A-train derailer latest case of NYC’s system failing to protect the public

Demetrius Harvard was reportedly “smiling” as that Manhattan A-train flew off the rails Sunday morning, sideswiping at least 10 steel beams and tearing a huge chunk of metal off one car. It was another failure of the systems that are supposed to protect New Yorkers from sickos.

Harvard is accused of tossing metal construction debris onto the tracks at the West 14th station as the train pulled into the station. The derailment did nearly $1 million in damage, the MTA says. Luckily, only three people were injured — none killed.

So on Monday night, he was held in lieu of $50,000 cash bail at his arraignment in Manhattan Criminal Court. He was charged with assault, criminal tampering, reckless endangerment, criminal mischief and unlawful interference with a railroad train.

But he should’ve already been in custody: He was arraigned earlier in the month on one count of misdemeanor criminal mischief for allegedly striking an MTA bus with a metal street barricade and shattering two windows.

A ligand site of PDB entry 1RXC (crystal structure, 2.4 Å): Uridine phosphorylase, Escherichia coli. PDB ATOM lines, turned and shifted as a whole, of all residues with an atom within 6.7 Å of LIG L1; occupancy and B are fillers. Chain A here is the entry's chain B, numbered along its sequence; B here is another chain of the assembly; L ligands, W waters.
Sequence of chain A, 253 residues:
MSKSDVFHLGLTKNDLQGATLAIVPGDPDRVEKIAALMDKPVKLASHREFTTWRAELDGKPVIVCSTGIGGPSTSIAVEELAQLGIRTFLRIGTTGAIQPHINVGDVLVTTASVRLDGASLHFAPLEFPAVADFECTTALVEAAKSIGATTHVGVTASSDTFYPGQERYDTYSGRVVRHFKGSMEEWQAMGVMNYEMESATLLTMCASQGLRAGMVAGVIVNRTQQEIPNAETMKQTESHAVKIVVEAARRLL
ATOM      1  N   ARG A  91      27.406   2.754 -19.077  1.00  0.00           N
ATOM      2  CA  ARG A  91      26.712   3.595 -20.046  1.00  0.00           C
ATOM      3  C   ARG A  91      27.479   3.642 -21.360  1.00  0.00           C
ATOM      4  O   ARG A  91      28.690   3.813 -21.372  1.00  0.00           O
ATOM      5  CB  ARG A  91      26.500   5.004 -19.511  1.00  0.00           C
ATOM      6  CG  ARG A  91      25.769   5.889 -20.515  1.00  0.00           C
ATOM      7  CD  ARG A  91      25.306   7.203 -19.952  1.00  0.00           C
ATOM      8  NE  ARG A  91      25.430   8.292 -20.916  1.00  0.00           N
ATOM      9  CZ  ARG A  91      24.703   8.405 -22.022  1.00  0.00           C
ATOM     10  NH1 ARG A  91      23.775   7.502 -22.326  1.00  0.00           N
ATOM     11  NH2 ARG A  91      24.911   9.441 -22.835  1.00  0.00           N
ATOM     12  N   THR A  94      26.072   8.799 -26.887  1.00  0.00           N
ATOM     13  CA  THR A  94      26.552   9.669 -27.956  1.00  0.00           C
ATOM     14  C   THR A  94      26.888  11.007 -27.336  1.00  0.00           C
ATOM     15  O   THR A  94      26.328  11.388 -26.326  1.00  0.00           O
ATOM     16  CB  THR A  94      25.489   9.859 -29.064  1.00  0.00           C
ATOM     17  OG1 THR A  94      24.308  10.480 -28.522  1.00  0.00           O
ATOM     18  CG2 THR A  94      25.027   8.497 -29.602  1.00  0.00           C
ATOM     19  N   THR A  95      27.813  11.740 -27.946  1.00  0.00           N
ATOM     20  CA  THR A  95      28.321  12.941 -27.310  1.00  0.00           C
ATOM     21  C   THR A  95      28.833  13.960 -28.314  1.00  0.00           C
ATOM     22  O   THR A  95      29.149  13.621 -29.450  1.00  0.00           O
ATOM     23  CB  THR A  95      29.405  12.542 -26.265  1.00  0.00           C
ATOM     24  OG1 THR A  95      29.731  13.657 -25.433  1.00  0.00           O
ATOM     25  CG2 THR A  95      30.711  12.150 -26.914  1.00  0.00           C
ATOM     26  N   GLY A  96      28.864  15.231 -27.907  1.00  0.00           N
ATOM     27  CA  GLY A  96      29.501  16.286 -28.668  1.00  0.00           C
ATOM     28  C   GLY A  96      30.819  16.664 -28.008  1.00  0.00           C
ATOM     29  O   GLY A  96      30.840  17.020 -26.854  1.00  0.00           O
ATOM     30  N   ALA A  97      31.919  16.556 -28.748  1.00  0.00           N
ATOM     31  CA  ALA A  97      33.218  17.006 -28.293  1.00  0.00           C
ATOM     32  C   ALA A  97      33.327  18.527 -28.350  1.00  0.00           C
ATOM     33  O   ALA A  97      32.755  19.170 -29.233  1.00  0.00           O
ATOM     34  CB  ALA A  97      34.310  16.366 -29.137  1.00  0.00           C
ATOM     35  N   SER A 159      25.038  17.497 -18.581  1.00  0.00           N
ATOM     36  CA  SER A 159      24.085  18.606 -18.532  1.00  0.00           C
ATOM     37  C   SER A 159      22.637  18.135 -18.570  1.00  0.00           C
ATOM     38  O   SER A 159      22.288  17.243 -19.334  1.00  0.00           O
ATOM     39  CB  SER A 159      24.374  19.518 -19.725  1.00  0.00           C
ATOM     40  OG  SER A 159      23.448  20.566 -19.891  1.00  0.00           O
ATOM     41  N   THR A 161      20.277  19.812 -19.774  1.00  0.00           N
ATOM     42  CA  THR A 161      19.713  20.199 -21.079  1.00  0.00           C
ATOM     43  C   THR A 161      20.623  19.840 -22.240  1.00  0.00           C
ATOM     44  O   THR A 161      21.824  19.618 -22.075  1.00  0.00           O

Manhattan prosecutors didn’t ask for bail then, and Harvard was granted supervised release — even though he already had an open bench warrant for failing to show up to court on a March 2019 case for threatening two staffers at a Boost store.

New Yorkers need criminal-justice and mental-health systems that protect the public from such threats, whether the perps are demented or just vicious. Yet state and city laws increasingly push for their release, even after they’ve repeatedly proven dangerous.

It’s a recipe for punishing the innocent.

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